Topics A to Z

As part of NEHA's continuos effort to provide convenient access to information and resources, we have gathered together for you the links in this section. Our mission is "to advance the environmental health and protection professional for the purpose of providing a healthful environment for all,” as well as to educate and inform those outside the profession.

Abstract

Lake County, California, is in a high geothermal-activity area. Over the past 30 years, the city of Clearlake has reported health effects and building evacuations related to geothermal venting. Previous investigations in Clearlake revealed hydrogen sulfide at levels known to cause health effects and methane at levels that can cause explosion risks. The authors conducted an investigation in multiple cities and towns in Lake County to understand better the risk of geothermal venting to the community. They conducted household surveys and outdoor air sampling of hydrogen sulfide and methane and found community members were aware of geothermal venting and some expressed concerns. The authors did not, however, find hydrogen sulfide above the California Environmental Protection Agency air quality standard of 30 parts per billion over one hour or methane above explosive thresholds. The authors recommend improving risk communication, continuing to monitor geothermal gas effects on the community, and using community reports and complaints to monitor and document geothermal venting incidents.

December 2015
December 2015
78.5 | 14-21
Cindy H. Chiu, MPH, PhD, Matthew J. Lozier, MPH, PhD, Tesfaye Bayleyegn, MD, Karen Tait, MD

Abstract

Often during an outbreak of foodborne illness, there are health officials who have data indicating that there is a risk prior to notifying the public. During the lag period between the first public health signal and some release of public information, there are decision makers who are weighing evidence with the impacts of going public. Multiple agencies and analysts have lamented that there is not a common playbook or decision tree for how public health agencies determine what information to release and when. Regularly, health authorities suggest that how and when public information is released is evaluated on a case-by-case basis without sharing the steps and criteria used to make decisions. Information provision on its own is not enough. Risk communication, to be effective and grounded in behavior theory, should provide control measure options for risk management decisions. There is no indication in the literature that consumers benefit from paternalistic protection decisions to guard against information overload. A review of the risk communication literature related to outbreaks, as well as case studies of actual incidents, are explored and a blueprint for health authorities to follow is provided.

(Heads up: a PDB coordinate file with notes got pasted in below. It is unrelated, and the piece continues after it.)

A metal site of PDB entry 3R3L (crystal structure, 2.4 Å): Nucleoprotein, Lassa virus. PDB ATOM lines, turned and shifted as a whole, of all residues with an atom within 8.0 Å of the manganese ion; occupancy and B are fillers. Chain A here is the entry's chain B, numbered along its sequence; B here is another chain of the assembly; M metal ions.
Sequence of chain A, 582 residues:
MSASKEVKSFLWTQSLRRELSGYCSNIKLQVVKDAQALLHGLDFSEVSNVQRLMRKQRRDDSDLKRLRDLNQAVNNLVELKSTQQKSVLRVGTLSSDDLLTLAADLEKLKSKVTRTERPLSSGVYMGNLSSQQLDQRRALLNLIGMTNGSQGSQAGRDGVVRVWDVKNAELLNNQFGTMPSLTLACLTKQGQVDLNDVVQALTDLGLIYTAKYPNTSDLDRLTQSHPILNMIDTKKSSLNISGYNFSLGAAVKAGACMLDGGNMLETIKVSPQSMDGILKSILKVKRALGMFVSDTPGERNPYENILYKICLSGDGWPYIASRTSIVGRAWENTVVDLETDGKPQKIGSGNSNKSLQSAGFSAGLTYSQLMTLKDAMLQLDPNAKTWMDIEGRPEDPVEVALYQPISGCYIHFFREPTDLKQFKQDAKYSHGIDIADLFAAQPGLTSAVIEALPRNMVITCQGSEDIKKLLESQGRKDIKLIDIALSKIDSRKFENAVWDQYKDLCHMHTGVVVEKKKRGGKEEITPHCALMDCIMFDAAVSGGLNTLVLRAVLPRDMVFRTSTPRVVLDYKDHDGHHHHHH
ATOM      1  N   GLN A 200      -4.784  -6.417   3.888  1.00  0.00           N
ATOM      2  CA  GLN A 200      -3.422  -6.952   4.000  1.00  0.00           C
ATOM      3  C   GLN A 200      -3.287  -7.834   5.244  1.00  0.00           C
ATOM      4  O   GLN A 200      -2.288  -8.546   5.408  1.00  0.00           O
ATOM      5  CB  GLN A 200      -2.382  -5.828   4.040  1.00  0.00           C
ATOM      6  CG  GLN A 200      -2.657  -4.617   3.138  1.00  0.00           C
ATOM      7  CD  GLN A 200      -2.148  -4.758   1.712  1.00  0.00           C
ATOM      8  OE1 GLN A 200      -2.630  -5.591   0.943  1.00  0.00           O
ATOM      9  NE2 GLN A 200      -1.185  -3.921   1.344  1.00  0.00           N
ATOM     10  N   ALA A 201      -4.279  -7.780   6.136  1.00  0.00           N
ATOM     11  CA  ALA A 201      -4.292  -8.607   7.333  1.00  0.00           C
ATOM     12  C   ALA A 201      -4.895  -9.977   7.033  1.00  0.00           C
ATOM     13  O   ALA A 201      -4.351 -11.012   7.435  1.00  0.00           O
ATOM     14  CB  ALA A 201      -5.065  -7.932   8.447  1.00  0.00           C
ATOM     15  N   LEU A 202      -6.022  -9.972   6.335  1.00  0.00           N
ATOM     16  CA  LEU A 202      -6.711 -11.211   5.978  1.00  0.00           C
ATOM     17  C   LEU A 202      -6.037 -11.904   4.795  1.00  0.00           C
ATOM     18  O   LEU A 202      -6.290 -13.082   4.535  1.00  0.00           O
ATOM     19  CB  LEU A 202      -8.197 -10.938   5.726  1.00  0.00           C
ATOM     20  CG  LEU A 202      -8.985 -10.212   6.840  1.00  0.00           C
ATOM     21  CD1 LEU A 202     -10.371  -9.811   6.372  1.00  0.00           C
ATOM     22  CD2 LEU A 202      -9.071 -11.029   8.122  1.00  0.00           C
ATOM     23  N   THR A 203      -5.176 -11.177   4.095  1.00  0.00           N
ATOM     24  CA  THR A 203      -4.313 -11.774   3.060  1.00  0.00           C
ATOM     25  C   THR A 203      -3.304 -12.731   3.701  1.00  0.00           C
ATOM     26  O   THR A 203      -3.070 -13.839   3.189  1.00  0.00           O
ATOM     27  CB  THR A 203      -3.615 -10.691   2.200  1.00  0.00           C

March 2017
March 2017
79.7 | 8-14
Benjamin Chapman, PhD, Maria Sol Erdozaim, Douglas Powell, PhD

Many governments and industries are taking action to reduce the environmental footprints associated with manufacturing, processing, and building. This presentation will focus on sustainable development and green building through a quantitative analysis of environmental footprints of both centralized and decentralized wastewater systems. Attendees will be able to explain the benefits and points of difference of each approach and apply the information to their onsite wastewater treatment system installations.

Presented at NEHA 2015 AEC

July 2015
Additional Topics A to Z: Wastewater

A Minnesota study found higher levels of ammonia and total organic carbon than expected in groundwater sources. During this session, we will identify the issues ammonia can cause in water distribution systems and develop a free ammonia management, disinfection, and/or nitrification control strategy to minimize undesirable consequences caused by these contaminants.

July 2015
David Schultz, PE
Potential CE Credits: 1.00